I'll be offering more previews in the next little while, and if you'd like an even longer list, check out the Historical Novel Society's forthcoming titles for 2015, which I've been busily updating.
I'd buy this one for the cover alone. (I've been trying to figure out if it's a reworking of this painting by Joseph Stieler, from Ludwig I of Bavaria's Gallery of Beauties.) Berg's latest novel will take an intimate look at unconventional, mold-breaking 19th-century French writer George Sand, who was born with the name Aurore Dupin. Ballantine, April 2015.
The saga of three sisters from a family of glassblowers in a small village in late 19th-century Germany, not a setting you see much of. I bought this as a Kindle First title earlier this month. AmazonCrossing, November 2014.
It's about time a publisher saw the wisdom of republishing Valerie Fitzgerald's only novel, a classic epic of love and war set in India during the British Raj. It won the Historical Novel Prize in Memory of Georgette Heyer back in 1981, and back in 2010, I said it was a "prime candidate for reissue." It has a gorgeous new cover design, and since this is a massive (800pp) trade paperback, I hope they've enlarged the typeface. Head of Zeus, January 2015 (the date keeps shifting, but this is what Amazon UK has now).
Here is another novel whose enticing cover says buy me, and Kearsley's name on a new novel has the same effect for many readers. It's a romantic time-slip novel that moves between the 1700s and today, the two periods linked by the journal of a woman holding Jacobite beliefs. Sourcebooks, April 2015.
Sarah Lark is the pseudonym for a German writer whose epic historical "landscape novels" are bestsellers in Spain. I own three books in her New Zealand series and have always meant to get to them. Her newest English-language translation takes place in tropical Jamaica in the early 18th century and features a young Englishwoman hoping to improve conditions for her sugar-planter husband's slaves. Bastei Entertainment, October 2014 (ebook only).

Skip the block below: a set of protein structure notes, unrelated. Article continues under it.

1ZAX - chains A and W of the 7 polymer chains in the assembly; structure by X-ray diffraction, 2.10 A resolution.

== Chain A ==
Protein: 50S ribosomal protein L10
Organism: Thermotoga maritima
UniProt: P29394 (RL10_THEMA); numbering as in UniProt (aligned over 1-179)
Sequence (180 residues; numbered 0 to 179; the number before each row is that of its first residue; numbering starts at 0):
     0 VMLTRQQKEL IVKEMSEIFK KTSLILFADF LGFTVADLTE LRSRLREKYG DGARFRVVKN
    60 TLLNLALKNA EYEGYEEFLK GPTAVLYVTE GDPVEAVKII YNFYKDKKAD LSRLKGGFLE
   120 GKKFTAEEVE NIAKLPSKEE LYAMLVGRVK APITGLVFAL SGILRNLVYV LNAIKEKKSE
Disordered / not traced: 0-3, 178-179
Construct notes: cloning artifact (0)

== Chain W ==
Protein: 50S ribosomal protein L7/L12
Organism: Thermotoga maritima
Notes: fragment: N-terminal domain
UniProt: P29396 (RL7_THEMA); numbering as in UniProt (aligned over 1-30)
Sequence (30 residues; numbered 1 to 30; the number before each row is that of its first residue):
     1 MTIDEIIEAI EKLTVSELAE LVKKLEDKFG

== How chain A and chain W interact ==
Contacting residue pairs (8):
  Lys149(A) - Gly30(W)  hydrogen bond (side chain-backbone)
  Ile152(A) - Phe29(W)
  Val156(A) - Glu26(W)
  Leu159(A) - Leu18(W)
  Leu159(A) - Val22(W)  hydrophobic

To my mind, few writers combine a homey setting and bone-chilling creepiness like Rett MacPherson. Her Torie O'Shea genealogical mysteries set in a present-day Missouri river town were auto-buys for me in hardcover. Her newest book is a true historical about an old crime resurfacing in 1950s West Virginia. It may be a departure from Torie, but I can't wait to read it. Word Posse, October 2014.
Michelle Moran always chooses intriguing subjects that few other writers have touched. Her upcoming Rebel Queen looks at the famed military exploits of Lakshmi, the Rani of Jhansi, who fights to defend her people against the British in the mid-19th century. Touchstone, March 2015.
The Siege Winter (US) or The Winter Siege (UK) – whichever title you go by, what you need to know is that this is brilliant historical writer Diana Norman/Ariana Franklin's final novel, completed by her daughter after her death. It's a standalone set in the English Fens in the 12th century, a setting Franklin has made her own many times over. I'll be reading this soon for review. It's out in the UK now from Bantam, but the US publisher is William Morrow, February 2015.
Because the author is Charles Todd (a mother-son writing team), we know this is a twisty historical crime novel, which makes the title a bit unsettling. Which is great. This prequel of sorts to Todd's long-running series brings readers back to 1914 and Scotland Yard detective Ian Rutledge's past, before the traumatic wartime service that will leave him a shell-shocked veteran. I'm reading this now on Edelweiss. William Morrow, January 2015.
This debut novel piqued my interest from the original Publishers Marketplace blurb since it promised to bring the traditional family saga (my favorite type of novel) to a less familiar setting. Moving from 19th-century China to 1960s Hawaii, this multi-generational novel features a Chinese-Hawaiian shipping family with a multitude of secrets. Harper, April 2015.